Published in the San Diego Union-Tribune, May 1, 2023
by Neil Senturia
Turn on the radio, television, Internet, social media or a lunar landing and within a few minutes you will hear the word “free.” Let’s agree that from both a metaphysical standpoint, as well as a close reading of the second law of thermodynamics, it is impossible for something to be free.
The second law states that entropy always increases with time and that things can’t be undone after they are done, and that natural processes tend to go in only one direction, toward less usable energy and more disorder.
You do not have to look too far to find disorder. Just pick up the morning paper. And I assure you that when you get to lunch, it will not be free. The real question is why do we do such a good job of making bad decisions? If the cost of every decision is at least greater than zero, then the core challenge is to properly assess the risk-reward outcome.
Professors Joshua Schwartzstein, Harvard, and Benjamin Handel, Berkeley, have done research on “why consumers make regrettable decisions every day,” even though better information is available.
For example, in an article for Harvard Business School:
• “26 percent of consumers choose Advil (or a similar brand name), instead of the cheaper generic, ibuprofen.”
• “A middle-aged man needs to take heart medication, which he will gladly take with no copay, but with a copay requirement, there is much less adoption,” even though the drug will help keep him alive.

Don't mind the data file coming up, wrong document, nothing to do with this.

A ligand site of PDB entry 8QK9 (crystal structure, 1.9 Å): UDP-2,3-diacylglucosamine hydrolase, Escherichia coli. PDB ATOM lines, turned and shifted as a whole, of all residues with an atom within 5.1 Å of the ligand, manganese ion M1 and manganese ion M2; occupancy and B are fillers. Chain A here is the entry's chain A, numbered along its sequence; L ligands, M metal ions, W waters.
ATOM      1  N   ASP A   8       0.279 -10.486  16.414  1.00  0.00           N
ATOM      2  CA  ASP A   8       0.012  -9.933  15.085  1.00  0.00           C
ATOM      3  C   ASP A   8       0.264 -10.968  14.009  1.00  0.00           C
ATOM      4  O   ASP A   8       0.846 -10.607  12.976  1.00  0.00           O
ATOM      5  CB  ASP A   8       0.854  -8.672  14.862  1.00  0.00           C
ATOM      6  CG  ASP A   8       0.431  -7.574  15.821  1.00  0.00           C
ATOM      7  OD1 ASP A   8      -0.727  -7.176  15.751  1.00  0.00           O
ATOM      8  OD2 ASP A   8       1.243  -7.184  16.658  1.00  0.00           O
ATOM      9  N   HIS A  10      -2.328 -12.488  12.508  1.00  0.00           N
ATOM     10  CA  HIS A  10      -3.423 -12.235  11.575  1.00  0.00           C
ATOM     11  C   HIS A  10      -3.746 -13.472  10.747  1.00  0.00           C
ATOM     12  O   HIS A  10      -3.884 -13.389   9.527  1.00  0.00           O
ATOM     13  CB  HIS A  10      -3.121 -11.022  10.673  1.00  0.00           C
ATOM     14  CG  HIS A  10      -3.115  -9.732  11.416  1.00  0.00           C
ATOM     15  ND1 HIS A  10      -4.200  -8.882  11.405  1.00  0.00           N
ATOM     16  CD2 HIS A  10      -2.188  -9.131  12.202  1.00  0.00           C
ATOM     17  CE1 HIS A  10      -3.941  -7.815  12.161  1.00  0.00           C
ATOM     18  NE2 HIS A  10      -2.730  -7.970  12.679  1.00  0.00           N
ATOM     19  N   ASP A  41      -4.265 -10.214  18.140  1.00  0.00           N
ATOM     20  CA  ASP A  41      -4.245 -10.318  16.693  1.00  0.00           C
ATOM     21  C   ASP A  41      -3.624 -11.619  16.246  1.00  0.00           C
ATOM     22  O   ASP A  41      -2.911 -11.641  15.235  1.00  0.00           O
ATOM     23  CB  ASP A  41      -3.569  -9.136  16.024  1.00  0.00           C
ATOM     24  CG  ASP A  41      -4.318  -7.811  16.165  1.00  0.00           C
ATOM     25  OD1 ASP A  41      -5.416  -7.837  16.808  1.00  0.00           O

I personally take a statin. Herewith a summary of a discussion with my doctor. “I am willing to take it three times per week.”
“You need to take it seven days per week.”
“I don’t want to.”
“OK, you’re an idiot. When you are on your death bed with a heart attack and you are going to die, are you going to sit up in bed and with your last breath say, ‘You know, doc, you were right, should have taken them all seven days?’”
Bad decisions are costliest in the areas of the big three — money, health and career. (Maybe put marriage in there). Schwartzstein and Handel say that there are two main reasons for bad choices: “frictions” and “mental gaps.”
The mental-gap problem is “because consumers are not aware that choice exists,” the researchers say. I am suspect of this argument. If anything, I am daily overwhelmed with having to make a choice. That is the premise behind advertising. There are 13 kinds of granola in the store, there are more than 60 major automotive brands. Choice — thy name is yikes, don’t make me pick.
The professors explain the friction issue with the default explanation. “Too many things going on in my life, so I pick the path of least resistance.” Think about that insidious device that takes your credit card and picks a tip for you starting at 25 percent. Grrr, but if I have to look for the custom box and then do a calculation, and the server is looking at me and tapping their foot, oh, the hell with it, and I push the button.
Let’s go back to free and cost. Why is it that drug dealers give you the first hit at no charge?
Choice and manipulation — why do pharmaceutical companies advertise on the evening news? They show me a picture of a happy couple in the park with their kids and everyone smiling, while they tell me that the drug being discussed has 23 side effects and could kill me. Then they tell me to “call your doctor.”
Let me ask you, how many people call their doctor and have any reasonable expectation that the doctor will call them back? Hah. The drug companies say that the advertising during the evening news helps patients “raise disease awareness.” You think I am going to call my doctor and tell him that he should prescribe for me what I just saw on television? Madness.
Freemium is a proven business model for app developers. You get a basic package for free, and then you get worked over for upgrades, which you pay for. If you try to cancel after you have given them your credit card, well Dante described the nine concentric circles of hell, and I think he is still trying to cancel his Netflix subscription.
Rule No. 758: And shipping is free.